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loss of solvent, and other properties. Sometimes a drug substance may be a desolvated solvate that is formed when solvent is removed from a specific crystalline solvate while retaining a crystalline structure. Many important properties are unique to such a form. Different physical forms of a drug substance can display radically different solubilities, which directly affects the dissolution and bioavailability characteristics of the compound. In addition, the chemical stability of one form, as compared with another, may vary. The physical stability of polymorphs is also crucial. During various processing steps (grinding, mixing, tablet pressing, etc.), the physical form of the drug substance may be compromised, subsequently leading to dissolution problems. For these reasons, the full characterization of polymorphic systems is critical to numerous groups within commercial drug development; namely, preformulation/physical pharmacy, chemical process development, regulatory affairs, intellectual property, and analytical development. The solid-state 13C CP/MAS spectra of two flufenamic acid polymorphs are shown in Figure 7. The structure of the analgesic, flufenamic acid, is given in Figure 8F. The resonance assignments in the solid state have not been unambiguously assigned for the polymorphs because they are quite different from the solution 13C NMR positions.136 In general, only tentative resonance assignments are possible when comparing

Figure 7. 13C CP/MAS NMR spectra of flufenamic acid polymorphs: (A) Form III and (B) Form I.

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solution and solid-state NMR spectra. Assignments may be confirmed with solid-state spectral editing or correlation spectroscopy (see Methods, Resonance Assignments). The solution 13C NMR spectrum and solid-state 13 C CP/MAS NMR spectra of two crystalline and an amorphous form of lisinopril, an angiotensin converting enzyme inhibitor, are compared in Figure 9.136 The structure of lisinopril is shown in Figure 8C. In this case, the chemical shift dispersion is quite similar for the solution and solid forms. Removing the water from the dihydrate form causes subtle changes in the peaks at 55 and 175 ppm that are probably due to changes in hydrogen bonding. The small peaks in the solution NMR spectrum are due to a minor conformation of lisinopril in exchange with the major conformation due to restricted rotation about the amide bond. Only one conformation is observed in the solidstate NMR spectra because the rotation is frozen out at room temperature. The solid-state 15N CP/ MAS spectra of crystalline and amorphous lisinopril, shown in Figure 10; demonstrates that useful natural abundance 15N NMR data can be obtained for both crystalline and amorphous pharmaceutical compounds with relatively low nitrogen densities (10% of the sample mass).136 Polymorphs may be studied using solid-state NMR spectroscopy of less common nuclei, such as 15 N, to provide additional information or to determine specific details within the molecule. Solid–solid phase transitions have been observed by 13C and 15N solid-state variable temperature NMR spectroscopy of 15N-labeled 2-(2,4-dintrobenzyl)-3-methylpyridine.137 In this study, two of the polymorphs coexisted over a temperature range of 8 K. The mole fraction of each solid phase at each temperature was also determined by using the integrated peak areas in the 15N NMR spectra. Solid-state NMR and X-ray crystallography are complimentary techniques for solid-state characterization studies. The two polymorphs of acetohexamide, an antidiabetic agent, were determined to be in the keto tautomeric form using 13 C solid-state NMR data and X-ray crystallography.138 In a second study, the three polymorphs of tedisamil dihydrochloride were studied by Burger’s group using variable-temperature solidstate 13C NMR spectroscopy and X-ray powder diffraction.139 The study was mainly of academic interest because the two high-temperature forms were not stable at room temperature and could not be isolated. JOURNAL OF PHARMACEUTICAL SCIENCES, VOL. 92, NO. 3, MARCH 2003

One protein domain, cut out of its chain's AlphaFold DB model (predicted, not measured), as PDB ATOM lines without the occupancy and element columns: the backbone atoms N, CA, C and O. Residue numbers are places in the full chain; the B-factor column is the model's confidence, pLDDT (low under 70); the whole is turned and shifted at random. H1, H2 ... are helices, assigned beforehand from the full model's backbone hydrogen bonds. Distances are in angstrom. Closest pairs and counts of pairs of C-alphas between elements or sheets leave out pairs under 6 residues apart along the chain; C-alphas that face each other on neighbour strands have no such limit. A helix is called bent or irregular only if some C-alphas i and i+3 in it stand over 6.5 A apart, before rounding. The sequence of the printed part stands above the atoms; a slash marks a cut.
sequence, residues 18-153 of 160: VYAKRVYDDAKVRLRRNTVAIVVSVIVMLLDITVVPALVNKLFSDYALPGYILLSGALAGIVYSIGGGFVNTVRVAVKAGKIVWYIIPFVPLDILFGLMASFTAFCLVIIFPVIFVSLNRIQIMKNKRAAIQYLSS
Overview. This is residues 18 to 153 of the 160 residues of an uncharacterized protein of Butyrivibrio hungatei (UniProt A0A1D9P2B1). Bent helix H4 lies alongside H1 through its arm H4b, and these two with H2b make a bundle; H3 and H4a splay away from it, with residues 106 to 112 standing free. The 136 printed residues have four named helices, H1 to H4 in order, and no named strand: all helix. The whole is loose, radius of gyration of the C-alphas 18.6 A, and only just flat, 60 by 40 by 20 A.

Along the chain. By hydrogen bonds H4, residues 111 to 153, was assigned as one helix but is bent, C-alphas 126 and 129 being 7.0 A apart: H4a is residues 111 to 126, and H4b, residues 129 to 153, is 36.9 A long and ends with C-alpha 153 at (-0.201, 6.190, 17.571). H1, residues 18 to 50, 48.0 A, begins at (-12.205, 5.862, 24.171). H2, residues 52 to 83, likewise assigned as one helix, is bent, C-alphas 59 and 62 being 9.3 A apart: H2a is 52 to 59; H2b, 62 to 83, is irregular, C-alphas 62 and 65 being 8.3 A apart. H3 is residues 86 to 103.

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Figure 8. Chemical structures of (A) prednisolone tert-butylacetate, (B) 21cyclopentyl ester of cortisol, (C) lisinopril, (D) peri-substituted naphthalenes, (E) ibuprofen, (F) flufenamic acid, and (G) [5-methyl-2-(2-nitrophenyl)amino]-3-thiophenecarbonitrile (ROY).

The potential for polymorphism in anhydrous theophylline was examined by theoretical structure calculations using X-ray powder diffraction data and ab initio calculations of NMR shielding tensors.140 In this study, the hydrogen bonding in theophylline was determined by 13C and 15N NMR spectroscopy. The results eliminated one of the two possible hydrogen bonding configurations, and the remaining structure was similar to the crystal structure of anhydrous theophylline. Munson and co-workers have studied uniformly 13 C-labeled aspartame polymorphs using 13C labeling, fast MAS (up to 28 kHz), very high decoupling power (up to 263 kHz), and a dipolar recoupling JOURNAL OF PHARMACEUTICAL SCIENCES, VOL. 92, NO. 3, MARCH 2003